We no longer support this browser.  Using a supported browser will provide a better experience.

Please update your browser.

Close browser message

Grow your business

How to calculate your break-even point 

See how finding your business’s break-even point can help you manage products and expenses. Presented by Chase for Business.

Turning a profit is the goal of every business, but it doesn't happen overnight. Calculating the break-event point (BEP) is a useful tool to determine when your product will become profitable. The BEP is the point at which your total costs and total revenue are equal.

The break-even point is more than the moment when you pop a celebratory bottle of champagne. It's also a useful figure to keep in mind when managing prices, operating costs and overhead. Let's go over how to calculate a break-even point using two different methods.

Terms in the break-even point formula

Before you calculate your BEP, you need to understand a few basic financial terms used in the formula:

  • Fixed costs: costs that do not change with sales or volume, with little fluctuation (e.g., monthly rent or interest payments)
  • Variable costs: expenses that fluctuate in proportion to production output or sales (e.g., materials and shipping)
  • Sales price per unit: the price at which your unit or service will sell to customers for each individual product
  • Variable costs per unit: variable costs for each unit, as opposed to the total variable costs
  • Contribution margin: the difference between the sales price per unit and the variable cost per unit. 

Break-even point formulas

There are two common ways to calculate the break-even point based on your needs: in units or sales dollars.

1. Calculating the break-even point in units

This calculation tells you how many units of a single product you need to sell to break even.

Break-Even Point = Fixed Costs ÷ (Sales Price Per Unit − Variable Costs Per Unit)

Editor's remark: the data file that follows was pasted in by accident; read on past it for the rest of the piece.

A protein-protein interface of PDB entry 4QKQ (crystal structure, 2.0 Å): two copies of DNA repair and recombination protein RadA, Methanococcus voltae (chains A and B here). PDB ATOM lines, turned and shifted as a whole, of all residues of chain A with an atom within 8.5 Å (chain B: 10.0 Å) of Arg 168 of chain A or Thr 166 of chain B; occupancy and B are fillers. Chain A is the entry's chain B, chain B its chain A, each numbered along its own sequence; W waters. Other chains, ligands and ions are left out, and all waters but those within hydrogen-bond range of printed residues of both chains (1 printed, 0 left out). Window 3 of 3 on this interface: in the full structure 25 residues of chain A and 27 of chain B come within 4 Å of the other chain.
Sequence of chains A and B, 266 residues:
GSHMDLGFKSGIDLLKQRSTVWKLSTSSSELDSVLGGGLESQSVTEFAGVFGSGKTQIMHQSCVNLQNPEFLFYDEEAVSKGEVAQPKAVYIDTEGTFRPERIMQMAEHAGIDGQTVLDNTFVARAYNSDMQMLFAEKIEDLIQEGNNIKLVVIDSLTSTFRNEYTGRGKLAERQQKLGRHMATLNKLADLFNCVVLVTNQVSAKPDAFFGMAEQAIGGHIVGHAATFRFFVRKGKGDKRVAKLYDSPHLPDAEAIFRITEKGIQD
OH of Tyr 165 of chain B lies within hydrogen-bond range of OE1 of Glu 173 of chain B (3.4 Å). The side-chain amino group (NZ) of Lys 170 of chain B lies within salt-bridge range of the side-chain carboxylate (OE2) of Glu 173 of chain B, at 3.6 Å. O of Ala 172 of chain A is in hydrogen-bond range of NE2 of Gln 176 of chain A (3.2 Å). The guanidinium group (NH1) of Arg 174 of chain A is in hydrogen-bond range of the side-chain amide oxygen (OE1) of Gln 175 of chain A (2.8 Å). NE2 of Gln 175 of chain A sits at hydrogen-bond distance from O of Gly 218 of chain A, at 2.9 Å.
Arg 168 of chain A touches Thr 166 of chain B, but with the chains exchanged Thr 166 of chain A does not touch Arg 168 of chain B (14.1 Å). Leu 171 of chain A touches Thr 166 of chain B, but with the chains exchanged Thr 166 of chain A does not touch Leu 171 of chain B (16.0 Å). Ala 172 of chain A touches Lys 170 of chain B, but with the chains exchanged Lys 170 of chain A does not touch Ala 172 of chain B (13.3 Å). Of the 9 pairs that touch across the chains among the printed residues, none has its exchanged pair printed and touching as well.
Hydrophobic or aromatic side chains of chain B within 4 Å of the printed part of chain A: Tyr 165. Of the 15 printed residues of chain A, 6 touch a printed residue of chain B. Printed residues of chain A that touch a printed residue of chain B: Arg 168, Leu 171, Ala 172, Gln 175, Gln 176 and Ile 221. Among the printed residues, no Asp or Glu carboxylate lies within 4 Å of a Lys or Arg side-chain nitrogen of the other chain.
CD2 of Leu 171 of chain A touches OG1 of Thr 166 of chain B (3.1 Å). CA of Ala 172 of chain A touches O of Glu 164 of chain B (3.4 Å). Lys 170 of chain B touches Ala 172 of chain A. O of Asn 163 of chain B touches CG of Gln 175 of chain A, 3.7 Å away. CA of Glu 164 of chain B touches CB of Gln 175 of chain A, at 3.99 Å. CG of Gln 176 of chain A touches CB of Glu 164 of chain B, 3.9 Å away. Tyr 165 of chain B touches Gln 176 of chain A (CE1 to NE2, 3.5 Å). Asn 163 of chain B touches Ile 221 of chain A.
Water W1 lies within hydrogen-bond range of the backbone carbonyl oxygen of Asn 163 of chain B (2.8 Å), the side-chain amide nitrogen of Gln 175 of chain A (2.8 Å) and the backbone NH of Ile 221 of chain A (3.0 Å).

For example, a cosmetic company wants to know how many lipsticks from their line they have to sell to break even. Their fixed costs, including bills, payroll and rent, total $300,000. The current sales price for one lipstick is $10.95 and the current variable cost to sell one lipstick is $2.25.

Example break-even formula:

Break-Even Point = $300,000 ÷ ($10.95/lipstick − $2.25/lipstick)

Break-Even Point = $300,000 ÷ $8.70/lipstick

Break-Even Point = 34,483 lipsticks

The cosmetic company needs to sell 34,483 lipsticks to break even.

2. Calculating the break-even point in sales dollars

This calculation tells you how much money you need to make from the sale of a certain product to break even.

Break-Even Point = Fixed Costs ÷ Contribution Margin

For example, the same cosmetic company wants to determine how much money they need to make from the sale of lipsticks to break even. They know their fixed costs are $300,000, so they just need to figure out their contribution margin

Contribution Margin = (Sales Price Per Unit − Variable Costs Per Unit) ÷ Sales Price Per Unit

Contribution Margin = ($10.95/lipstick − $2.25/lipstick) ÷ $10.95/lipstick

Contribution Margin = $8.70/lipstick ÷ $10.95/lipstick

Contribution Margin = 0.79

Example break-even formula:

Break-Even Point = Fixed costs ÷ Contribution Margin

Break-Even Point = $300,000 ÷ 0.79

Break-Even Point = $379,746

The cosmetic company must generate $379,746 in lipsticks sales dollars to break even.

When to use the break-even point formula

The break-even point isn't a static calculation. It's a tool you can use at any time during your business journey to understand when one of your business’s products will start to be profitableHere are some examples of when you might use the BEP:

  • Before you start your business. Calculating the break-even point can help you estimate revenues that a business will need to generate to cover fixed costs.
  • Before you launch a new product or service. The break-even point formula can help you determine the amount of profit you need to generate in order to match or exceed the start-up costs of your business.
  • Once you're ready to establish long-term business goals. Calculating the break-even point is a useful way to set long-term financial goals for your business, such as increasing your bottom line by evaluating your product mix. The break-even formula can help you determine the amount of money you need to carry your goals through to completion.

Using the break-even point formula can help you make smart business decisions that can contribute to your company's success and financial stability. Speak with a business banker and learn more about the resources available to you, including business banking and merchant services

 

For Informational/Educational Purposes Only: The views expressed in this article may differ from other employees and departments of JPMorgan Chase & Co. Views and strategies described may not be appropriate for everyone and are not intended as specific advice/recommendation for any individual. You should carefully consider your needs and objectives before making any decisions and consult the appropriate professional(s). Outlooks and past performance are not guarantees of future results.

JPMorgan Chase Bank, N.A. Member FDIC. ©2021 JPMorgan Chase & Co.